Energy control method other than lockout
For access to a danger zone during maintenance activities or assembly and installation activities, lockout or, in absence of lockout, any other energy control method that ensures equivalent safety must be applied, according to RROHS article 188.2. These other energy control methods are sometimes called ‘’alternative methods to lockout.’’
When can a lockout alternative be applied?
RROHS simply states that when lockout isn’t possible, another energy control method can be considered. However, the notion of whether lockout is a possibility can quickly become subjective when production imperatives or time constraints are considered, for example.
CSA Z460-13, from which the RROHS is strongly inspired, offers precisions on the tasks that are appropriate for lockout alternatives . The characteristics of these tasks are partly listed in the CNESST’s explanatory guide on its regulatory provisions.  These tasks are usually:
- Of short durations
- Of relatively small scope;
- Frequent during a shift or production day;
- Performed by operators, people in charge of adjustments and maintenance personnel;
- Predetermined cyclical activities
Typically, these activities can be lubrification, tools changes and minor tasks such as cleaning, troubleshooting, adjusting, inspection and setting work.
Under what conditions can an alternative method to lockout be applied?
The necessary regulatory condition that needs to be met to use a lockout alternative is having performed a thorough and proper risk analysis to implement a risk reduction method that ensures equivalent risk reduction. The process must be recorded on a written support (RROHS article 188.4).
The work therefore consists in performing a classical risk analysis as described in standards such as ISO 12100 (2010) or CSA Z432 (2017). In short, the steps consist of risk identification, estimation and evaluation, followed by risk reduction.
Concretely, what makes up a lockout alternative?
Risk analysis allows determination of the right alternative method for risk reduction. These methods are the same as those used in production risk reduction. The decreasing efficiency of the following risk reduction methods must be considered: permanent or adjustable protectors (with interlocking devices), protective devices (ex. Safety curtains, sensitive safety mats), etc.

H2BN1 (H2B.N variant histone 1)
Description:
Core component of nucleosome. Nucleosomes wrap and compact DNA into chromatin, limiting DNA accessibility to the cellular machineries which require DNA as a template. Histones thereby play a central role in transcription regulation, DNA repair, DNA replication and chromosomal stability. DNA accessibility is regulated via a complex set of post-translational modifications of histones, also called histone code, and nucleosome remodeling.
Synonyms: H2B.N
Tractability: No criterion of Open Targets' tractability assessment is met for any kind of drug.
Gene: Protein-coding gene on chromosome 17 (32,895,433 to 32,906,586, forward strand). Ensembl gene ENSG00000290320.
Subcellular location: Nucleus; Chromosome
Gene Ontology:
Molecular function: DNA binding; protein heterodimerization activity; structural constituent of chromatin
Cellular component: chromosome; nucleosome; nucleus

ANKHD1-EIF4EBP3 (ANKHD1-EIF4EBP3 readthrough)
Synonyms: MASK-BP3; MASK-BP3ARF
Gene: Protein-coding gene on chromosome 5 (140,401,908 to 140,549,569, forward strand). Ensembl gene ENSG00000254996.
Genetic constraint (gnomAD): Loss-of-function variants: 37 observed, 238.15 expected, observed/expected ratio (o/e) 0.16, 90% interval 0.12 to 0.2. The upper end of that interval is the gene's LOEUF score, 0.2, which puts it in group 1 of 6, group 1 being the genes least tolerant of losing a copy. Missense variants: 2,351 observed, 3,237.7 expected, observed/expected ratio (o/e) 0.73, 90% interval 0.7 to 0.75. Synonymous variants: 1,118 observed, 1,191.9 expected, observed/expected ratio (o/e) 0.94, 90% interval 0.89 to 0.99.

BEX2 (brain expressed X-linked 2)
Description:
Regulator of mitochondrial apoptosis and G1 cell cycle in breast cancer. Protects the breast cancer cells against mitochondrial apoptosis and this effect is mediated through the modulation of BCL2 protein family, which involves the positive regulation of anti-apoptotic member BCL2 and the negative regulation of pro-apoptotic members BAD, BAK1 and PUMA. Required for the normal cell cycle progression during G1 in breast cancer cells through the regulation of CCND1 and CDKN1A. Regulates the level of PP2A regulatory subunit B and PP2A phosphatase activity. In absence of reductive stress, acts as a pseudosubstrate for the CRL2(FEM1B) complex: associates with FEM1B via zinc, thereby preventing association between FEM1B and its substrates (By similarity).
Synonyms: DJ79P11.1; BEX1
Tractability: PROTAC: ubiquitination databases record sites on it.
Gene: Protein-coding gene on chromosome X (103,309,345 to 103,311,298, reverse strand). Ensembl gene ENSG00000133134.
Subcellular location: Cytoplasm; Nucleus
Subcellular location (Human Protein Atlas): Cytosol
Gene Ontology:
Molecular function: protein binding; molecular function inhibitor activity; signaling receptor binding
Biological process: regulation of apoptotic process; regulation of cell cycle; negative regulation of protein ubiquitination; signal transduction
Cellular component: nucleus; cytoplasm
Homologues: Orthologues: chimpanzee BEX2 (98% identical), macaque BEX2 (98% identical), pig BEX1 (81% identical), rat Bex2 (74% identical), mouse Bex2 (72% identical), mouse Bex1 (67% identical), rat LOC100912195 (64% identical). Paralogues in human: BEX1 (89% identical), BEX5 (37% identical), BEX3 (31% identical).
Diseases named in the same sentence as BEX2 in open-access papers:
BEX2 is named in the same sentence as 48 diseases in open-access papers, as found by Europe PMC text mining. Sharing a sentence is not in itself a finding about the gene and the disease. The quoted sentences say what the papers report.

In its guide, the CNESST uses the example of a trapped key (ou key-retaining lock) to enter a robot enclosure . Reduced-energy operating modes, that were the object of a previous blog, are alternative methods to lockout that can be used for risk reduction.
References: Règlement sur la santé et la sécurité du travail du Québec, RLRQ, c. S-2.1, r. 13.  Association canadienne de normalisation. (2013). Maîtrise des énergies dangereuses : cadenassage et autres méthodes. Norme CSA Z460-13. Toronto : Association canadienne de normalisation.  Commission des normes, de l’équité, de la santé et de la sécurité du travail (CNESST). (2016) Guide d’information sur les dispositions réglementaires – Cadenassage et autres méthodes de contrôle des énergies. Guide DC200-1579.  Organisation internationale de normalisation. (2010). Sécurité des machines : principes généraux de conception : appréciation du risque et réduction du risque. Norme ISO 12100:2010. Genève : Organisation internationale de normalisation.  Association canadienne de normalisation. (2017). Protection des machines. Norme CSA Z432-16. Toronto : Association canadienne de normalisation.
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Intervention Prévention Inc.
Intervention Prévention concentrates its operations in the field of work safety, offering specialized services following Standards CSA Z462 – Workplace Electrical Safety, CSA Z460 – Control of Hazardous Energy: Lock-out and Other Methods, and CSA Z432 – Safeguarding of Machinery.
226-3275 rue de l’Industrie